Sunday 22 July 2018

Ewan MacKenna: We shouldn't fear the idea of a 32-county League of Ireland, we should embrace it

Cork City and Linfield are the reigning champions on either side of the border
Cork City and Linfield are the reigning champions on either side of the border
Ewan MacKenna

Ewan MacKenna

Sometimes a throw-away question turns up an answer you ought to cling onto and delve into.

So it was last week with Stephen Kenny talking about the joy he felt when, as Derry manager, he took the club to places like The Oval and Windsor Park as age-old barriers proudly crumbled. It was this that caused you to bring up the seemingly defunct idea of an all-island league. “It would be very good for the game,” one of the best minds in the sport here mused. “But there isn't the will from the associations or some clubs.” That jarred as, in other words, what's perhaps beneficial doesn't interest those that could benefit.

Fear of what's new can on occasion be natural, but it's absurd when what's old has never worked. The idea of merging the club game on both sides of the border was briefly talked about a decade ago, however now not even whispers remain. That's a great shame for while bigger may not always be better, what we have in the north and south is just too small to stand seperately. So let's start the chatter again as this is a discussion to embrace rather than avoid, given the problems both leagues are forever enduring.

At the end of last month when UEFA delved into the figures that drive the game across the continent, this was a wasteland on a significant scale. The average earnings for a top-flight club in the Republic were around €1.5m per annum, and even that paltry sum is more than double the figure in the north. In the former 43pc of income is based on UEFA grants, in the latter 37pc derives from donations. All the while the rate of decline of crowds in the League of Ireland over the last decade is above the European average and without broadcasting cash to fall back on.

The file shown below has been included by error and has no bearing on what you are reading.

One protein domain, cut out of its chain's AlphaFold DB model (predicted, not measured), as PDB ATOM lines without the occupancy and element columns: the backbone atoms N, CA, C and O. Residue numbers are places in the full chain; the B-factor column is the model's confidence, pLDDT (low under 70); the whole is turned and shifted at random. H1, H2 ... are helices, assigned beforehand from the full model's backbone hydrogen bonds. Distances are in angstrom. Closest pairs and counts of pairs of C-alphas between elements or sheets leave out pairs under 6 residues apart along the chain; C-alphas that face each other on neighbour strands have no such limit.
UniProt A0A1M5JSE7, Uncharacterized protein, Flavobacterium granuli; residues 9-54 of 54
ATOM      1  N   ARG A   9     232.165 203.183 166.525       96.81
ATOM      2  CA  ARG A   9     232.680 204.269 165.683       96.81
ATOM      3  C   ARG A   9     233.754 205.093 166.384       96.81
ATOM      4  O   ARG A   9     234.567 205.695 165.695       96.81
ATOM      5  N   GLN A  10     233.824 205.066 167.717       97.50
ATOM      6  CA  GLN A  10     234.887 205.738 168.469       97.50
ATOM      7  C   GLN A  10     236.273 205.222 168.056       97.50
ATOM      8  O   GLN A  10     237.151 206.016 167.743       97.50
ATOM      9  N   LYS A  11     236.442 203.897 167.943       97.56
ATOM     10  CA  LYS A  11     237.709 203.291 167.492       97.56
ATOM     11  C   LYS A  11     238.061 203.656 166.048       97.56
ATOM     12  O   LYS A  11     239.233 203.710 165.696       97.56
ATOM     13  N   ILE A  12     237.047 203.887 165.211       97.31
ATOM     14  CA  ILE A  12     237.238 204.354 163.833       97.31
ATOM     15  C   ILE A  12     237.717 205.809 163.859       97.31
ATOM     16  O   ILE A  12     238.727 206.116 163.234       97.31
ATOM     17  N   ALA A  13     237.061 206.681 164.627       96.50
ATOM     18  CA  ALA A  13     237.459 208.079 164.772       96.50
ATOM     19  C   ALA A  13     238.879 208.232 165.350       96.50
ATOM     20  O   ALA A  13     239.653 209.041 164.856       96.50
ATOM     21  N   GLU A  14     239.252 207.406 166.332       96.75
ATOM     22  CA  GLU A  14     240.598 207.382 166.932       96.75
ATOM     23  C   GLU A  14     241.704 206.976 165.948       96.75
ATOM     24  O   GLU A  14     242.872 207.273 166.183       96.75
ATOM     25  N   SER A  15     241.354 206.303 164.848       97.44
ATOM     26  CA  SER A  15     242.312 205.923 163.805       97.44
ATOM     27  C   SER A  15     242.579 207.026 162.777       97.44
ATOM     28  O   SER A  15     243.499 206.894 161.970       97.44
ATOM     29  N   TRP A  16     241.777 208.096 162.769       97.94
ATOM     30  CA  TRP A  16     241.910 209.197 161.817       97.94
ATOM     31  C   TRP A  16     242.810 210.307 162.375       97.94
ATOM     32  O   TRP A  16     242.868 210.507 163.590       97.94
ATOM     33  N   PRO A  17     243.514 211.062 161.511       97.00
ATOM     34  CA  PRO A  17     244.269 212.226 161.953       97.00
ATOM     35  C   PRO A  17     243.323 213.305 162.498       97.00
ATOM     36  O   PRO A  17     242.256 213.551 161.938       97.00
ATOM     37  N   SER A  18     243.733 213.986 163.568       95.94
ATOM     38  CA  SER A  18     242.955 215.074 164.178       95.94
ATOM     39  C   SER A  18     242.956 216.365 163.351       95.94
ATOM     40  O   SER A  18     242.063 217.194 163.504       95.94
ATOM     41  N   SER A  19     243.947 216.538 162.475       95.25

Fair enough they talk about attendances in Northern Ireland growing by some 30pc across the last 10 years, but even with this there are currently five of the dozen Premiership clubs there getting below 600 and the overall average is barely twice that. Let's be honest, that's dust-in-the-wind stuff as there are children in other sports who've lined out in front of more. Whether a unified league solves all that is debatable. But it is worthy of debate as what we do know for sure is that what's there right now will never solve it.

In the Republic it's true we can see what's best for us and neglect to look at it from the other side. And there's a genuine fear in Northern Ireland that such a move would be the first step to a united national team but it doesn't have to be like that - besides it's far more likely to come from politics rather than sport as Arlene Foster and her flat-earthers head right, sending the masses fleeing left.

There's also a real concern of their clubs tumbling down the ladder as they wouldn't be able to compete but do you think some progressive minds in Linfield and Glentoran, Coleraine and Crusaders, haven't seen Dundalk and Cork within five years of near-bankruptcy become successful even in Europe and didn't think they could do that much right? Do you think they'd prefer to remain amoeba in a droplet of water? Besides, if soccer in Northern Ireland is key to a unionist identity it's worth remembering the game has always given groups a chance to project themselves positively and this would be to a wider audience.